Yesterday I was excited to perform a Foursquare check in at my children’s school, but much to my demise, the site was blocked (Auughhh!). I then checked my gmail account and wondered, out of curiosity, if I could get on Google Plus. Surprisingly I could, realizing that for the school to shut down Google Plus they would have to block Google all together, including that major backbone—Google search. Hmmmm, what a conundrum the school board must feel over this.

Google Plus Social Media Badge

Does this mean we smirk at institutions who block social sites and go our merry way interacting, no holds barred, on Google Plus? No, it does not. However, as you may or may not have come into contact with these restrictions where you work (or your children attend classes), these social media ‘restrictions’ are becoming increasingly more painful (and I believe detrimental to educational and professional development).

Ten years down the road, the ITs and policy makers at these institutions may wake in a cold sweat regretting the fact they COMPLETELY blocked the social web. Don’t get me wrong, I do believe there is a place for social media monitoring with children. We cannot let them freely interact with just anyone—we need to be engaged with students and help them discover the benefits of social networking. Here are three specific reasons I believe social media should not be completely restricted:

  1. The reliance on social media for relationships and business will only grow more important – As social media is becoming more and more intertwined with higher education and business, individuals are going to be expected to have more of a grasp on these mediums when looking for employment.The true innovators of the web—young entrepreneurs like Mark Zuckerberg and many other change agents under thirty years old have more than likely been inspired or learned tricks of their trade from online communities, not just the unlinked classroom.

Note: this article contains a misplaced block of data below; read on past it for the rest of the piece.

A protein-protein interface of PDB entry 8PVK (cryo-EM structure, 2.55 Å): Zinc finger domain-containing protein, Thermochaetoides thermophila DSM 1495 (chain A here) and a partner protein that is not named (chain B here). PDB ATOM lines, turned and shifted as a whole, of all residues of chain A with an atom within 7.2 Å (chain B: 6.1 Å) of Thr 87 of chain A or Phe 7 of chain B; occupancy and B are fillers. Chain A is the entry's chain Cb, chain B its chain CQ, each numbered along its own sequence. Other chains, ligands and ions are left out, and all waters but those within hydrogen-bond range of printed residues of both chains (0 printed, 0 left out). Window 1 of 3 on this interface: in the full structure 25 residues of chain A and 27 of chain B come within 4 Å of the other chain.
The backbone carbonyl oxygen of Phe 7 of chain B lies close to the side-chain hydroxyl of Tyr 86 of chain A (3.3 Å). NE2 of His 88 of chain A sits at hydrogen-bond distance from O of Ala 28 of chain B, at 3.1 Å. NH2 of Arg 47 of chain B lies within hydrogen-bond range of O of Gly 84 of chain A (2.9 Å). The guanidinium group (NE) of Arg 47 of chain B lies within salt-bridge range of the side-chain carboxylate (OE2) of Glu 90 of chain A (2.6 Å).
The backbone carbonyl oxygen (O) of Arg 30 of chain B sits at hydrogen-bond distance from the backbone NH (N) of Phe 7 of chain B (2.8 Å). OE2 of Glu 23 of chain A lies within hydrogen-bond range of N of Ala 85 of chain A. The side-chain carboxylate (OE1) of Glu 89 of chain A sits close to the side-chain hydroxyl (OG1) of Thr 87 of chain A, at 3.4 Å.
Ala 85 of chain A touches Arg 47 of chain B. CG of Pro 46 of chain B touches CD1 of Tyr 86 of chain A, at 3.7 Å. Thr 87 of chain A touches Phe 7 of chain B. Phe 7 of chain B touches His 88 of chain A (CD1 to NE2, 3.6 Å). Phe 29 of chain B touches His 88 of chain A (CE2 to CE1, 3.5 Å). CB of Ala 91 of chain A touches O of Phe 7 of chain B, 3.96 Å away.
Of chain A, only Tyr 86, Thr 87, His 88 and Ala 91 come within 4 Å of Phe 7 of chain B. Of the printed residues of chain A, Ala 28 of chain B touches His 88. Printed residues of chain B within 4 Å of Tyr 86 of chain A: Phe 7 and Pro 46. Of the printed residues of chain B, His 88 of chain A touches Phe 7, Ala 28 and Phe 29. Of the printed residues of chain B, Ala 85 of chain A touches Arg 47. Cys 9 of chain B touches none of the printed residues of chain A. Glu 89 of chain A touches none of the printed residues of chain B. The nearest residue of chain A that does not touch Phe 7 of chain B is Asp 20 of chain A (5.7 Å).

2. Institutions choosing to block social media on the inside, yet utilizing it on the outside to promote themselves is a bold, hypocritical move – Why hire a social media marketing agent or encourage a staff member to socially promote to the outside world when no person internally can utilize it? Do the online conversations that brought that new student or employee into the company have to stop the moment they set foot in the door?
  3. If computer Internet use is being taught to kids in schools, why, must I ask, do school administrators feel they must cut access to the most up-to-date resources discovered mainly through social media? – How do we discover the latest news, breakthroughs, and changes in society today? Pulling the plug on properly accessed feeds like Twitter will tend to put young students ‘in the dark’ when it comes to learning how to stay current. Teachers, I am sure, are interacting with each other via social networks and even obtain lesson plan ideas via links to videos and articles from social channels. Must I say more.

The launch of Google Plus has seemingly caught many institutions by surprise, leaving them to scratch their heads at how to throttle this new platform. How school boards choose to move forward with this dilemma, whether to block Google all together or realize they must take more of a proactive teaching stance on the integration of social media remains to be seen.

For now, this battle over who and when people interact on social networks inside institutional walls is percolating new questions and new issues that will not be easily answered.